It’s been seven years since we began biomedical interventions aimed at recovering Martin from autism, and though I always wish wellness would hurry up and get here, overall I am pleased with our success. Last semester we had a CSE meeting with our school district and, at our request, reduced the special-education services Martin receives. With newfound social awareness, Martin has grown resistant to being pulled so often from his mainstream classroom. We decided that we can still meet his needs even without physical therapy (taekwondo helps) or resource room (we’ve hired a reading tutor instead), and we’re cutting speech therapy from three sessions per week to two. Outside of school, Martin recently had a successful play date with typically developing twins, albeit 17 months younger than he is. Progress, progress.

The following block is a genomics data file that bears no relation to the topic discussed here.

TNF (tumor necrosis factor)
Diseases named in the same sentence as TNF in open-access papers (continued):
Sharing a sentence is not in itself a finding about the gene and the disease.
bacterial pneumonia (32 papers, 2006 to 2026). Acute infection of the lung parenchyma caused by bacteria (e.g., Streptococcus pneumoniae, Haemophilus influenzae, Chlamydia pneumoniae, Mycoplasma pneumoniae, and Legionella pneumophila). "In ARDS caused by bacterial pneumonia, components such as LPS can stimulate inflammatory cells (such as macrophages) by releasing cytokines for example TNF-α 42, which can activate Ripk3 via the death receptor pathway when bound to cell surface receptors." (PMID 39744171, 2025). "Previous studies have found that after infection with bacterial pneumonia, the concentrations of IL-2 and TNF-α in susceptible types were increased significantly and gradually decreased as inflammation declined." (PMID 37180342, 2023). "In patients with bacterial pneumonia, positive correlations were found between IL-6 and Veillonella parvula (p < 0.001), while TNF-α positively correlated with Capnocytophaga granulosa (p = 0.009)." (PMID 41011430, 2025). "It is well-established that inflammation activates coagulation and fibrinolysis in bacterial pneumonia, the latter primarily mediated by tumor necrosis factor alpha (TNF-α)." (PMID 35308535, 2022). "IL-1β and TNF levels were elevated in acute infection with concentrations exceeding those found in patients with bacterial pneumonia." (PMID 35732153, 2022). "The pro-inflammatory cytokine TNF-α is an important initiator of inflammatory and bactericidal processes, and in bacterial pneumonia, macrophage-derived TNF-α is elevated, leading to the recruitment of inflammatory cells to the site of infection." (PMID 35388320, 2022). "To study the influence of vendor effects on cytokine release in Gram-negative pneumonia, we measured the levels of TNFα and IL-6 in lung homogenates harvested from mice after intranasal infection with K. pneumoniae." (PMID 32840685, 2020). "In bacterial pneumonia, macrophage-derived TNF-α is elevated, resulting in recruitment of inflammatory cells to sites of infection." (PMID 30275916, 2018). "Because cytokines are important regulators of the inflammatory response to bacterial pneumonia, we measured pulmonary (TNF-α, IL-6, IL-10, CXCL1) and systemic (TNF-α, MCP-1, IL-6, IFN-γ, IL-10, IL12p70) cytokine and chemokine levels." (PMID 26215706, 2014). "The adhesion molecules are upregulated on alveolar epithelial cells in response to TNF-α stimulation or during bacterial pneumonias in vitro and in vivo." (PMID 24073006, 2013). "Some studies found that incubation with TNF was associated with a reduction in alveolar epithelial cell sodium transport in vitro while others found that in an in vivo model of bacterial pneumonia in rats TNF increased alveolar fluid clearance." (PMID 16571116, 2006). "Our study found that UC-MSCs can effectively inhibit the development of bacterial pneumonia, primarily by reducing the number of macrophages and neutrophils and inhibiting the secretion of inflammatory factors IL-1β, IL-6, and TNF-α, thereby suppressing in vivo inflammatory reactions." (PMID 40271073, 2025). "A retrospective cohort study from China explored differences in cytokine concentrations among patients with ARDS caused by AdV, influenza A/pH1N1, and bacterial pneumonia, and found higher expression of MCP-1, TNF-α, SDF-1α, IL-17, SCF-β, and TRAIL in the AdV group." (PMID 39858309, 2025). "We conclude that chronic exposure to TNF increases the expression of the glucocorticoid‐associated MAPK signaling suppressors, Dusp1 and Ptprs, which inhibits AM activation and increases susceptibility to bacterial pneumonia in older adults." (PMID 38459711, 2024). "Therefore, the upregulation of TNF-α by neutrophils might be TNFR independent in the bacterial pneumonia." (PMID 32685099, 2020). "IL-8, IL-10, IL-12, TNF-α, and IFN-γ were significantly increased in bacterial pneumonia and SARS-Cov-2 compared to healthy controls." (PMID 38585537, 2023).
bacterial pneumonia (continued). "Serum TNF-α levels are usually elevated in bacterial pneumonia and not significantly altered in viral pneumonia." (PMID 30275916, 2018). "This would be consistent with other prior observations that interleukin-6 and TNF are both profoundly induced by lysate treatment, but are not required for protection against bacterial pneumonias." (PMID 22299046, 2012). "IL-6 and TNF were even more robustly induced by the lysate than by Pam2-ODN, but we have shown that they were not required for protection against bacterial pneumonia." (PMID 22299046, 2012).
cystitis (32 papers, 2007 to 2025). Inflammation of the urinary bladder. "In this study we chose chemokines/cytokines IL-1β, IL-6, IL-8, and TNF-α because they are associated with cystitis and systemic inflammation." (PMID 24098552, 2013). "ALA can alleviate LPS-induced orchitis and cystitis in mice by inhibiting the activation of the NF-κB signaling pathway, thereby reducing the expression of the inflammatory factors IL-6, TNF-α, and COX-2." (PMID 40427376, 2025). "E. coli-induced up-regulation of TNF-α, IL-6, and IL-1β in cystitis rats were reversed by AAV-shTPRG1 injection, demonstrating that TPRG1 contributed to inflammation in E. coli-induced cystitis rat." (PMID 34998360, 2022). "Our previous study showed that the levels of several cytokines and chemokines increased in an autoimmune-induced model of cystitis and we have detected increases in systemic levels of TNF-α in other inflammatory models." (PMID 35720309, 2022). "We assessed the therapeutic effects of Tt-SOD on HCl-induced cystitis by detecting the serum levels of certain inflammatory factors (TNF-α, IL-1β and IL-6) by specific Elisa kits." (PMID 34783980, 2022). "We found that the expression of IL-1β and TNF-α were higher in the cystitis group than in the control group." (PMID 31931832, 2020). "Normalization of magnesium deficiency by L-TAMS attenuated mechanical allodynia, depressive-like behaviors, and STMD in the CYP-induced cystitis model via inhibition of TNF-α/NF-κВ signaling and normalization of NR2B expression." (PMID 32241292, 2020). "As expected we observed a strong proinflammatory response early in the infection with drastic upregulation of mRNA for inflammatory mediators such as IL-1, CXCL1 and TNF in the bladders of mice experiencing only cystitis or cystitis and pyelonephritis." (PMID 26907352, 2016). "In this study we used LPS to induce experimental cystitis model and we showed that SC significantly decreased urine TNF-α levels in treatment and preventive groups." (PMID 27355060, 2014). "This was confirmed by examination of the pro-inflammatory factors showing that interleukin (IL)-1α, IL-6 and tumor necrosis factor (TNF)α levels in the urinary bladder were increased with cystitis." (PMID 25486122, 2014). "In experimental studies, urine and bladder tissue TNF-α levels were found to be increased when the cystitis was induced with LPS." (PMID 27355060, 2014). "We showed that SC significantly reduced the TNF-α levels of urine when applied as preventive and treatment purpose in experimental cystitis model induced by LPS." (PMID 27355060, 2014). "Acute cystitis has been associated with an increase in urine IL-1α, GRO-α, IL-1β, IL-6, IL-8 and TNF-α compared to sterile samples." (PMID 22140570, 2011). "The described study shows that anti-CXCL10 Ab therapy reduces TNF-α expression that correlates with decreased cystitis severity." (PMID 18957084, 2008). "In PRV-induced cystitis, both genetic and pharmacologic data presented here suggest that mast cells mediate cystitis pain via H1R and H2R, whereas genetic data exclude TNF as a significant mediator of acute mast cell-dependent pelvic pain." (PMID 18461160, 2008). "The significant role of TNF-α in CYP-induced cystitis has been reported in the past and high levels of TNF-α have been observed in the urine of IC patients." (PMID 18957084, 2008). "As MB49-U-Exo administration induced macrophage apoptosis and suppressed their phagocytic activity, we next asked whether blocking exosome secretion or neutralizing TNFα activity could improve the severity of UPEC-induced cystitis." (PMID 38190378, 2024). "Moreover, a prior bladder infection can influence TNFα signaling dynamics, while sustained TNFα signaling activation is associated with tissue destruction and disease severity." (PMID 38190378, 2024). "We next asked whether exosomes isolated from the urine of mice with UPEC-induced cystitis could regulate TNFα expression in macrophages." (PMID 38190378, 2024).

How have we reached this point? Through utter, over-the-top lunacy. By my leaving my law-firm job to work on Martin’s recovery. By moving out of New York City, and into a house adjusted to meet his needs, from electromagnetic-shielding to environmentally sensitive paint. Through a variety of specialty and highly restricted diets, all home-prepared and as organic as possible. With homeopathy and, early on, homotoxicology. Through large medical bills (on top of pushing the limits of our insurance) for a team of MAPS(-ish) practitioners, an LLMD, geneticists, traditional and nontraditional allergists, developmental optometrist, neurofeedback practitioner, HBOT therapist. By insulating Martin from the commonplace, like fluoride, chlorine, harsh cleaning agents. On the non-biomed side, through special-education settings, hippotherapy, social-skills playgroups, a psychologist. And of course, by summer relocation to Nicaragua.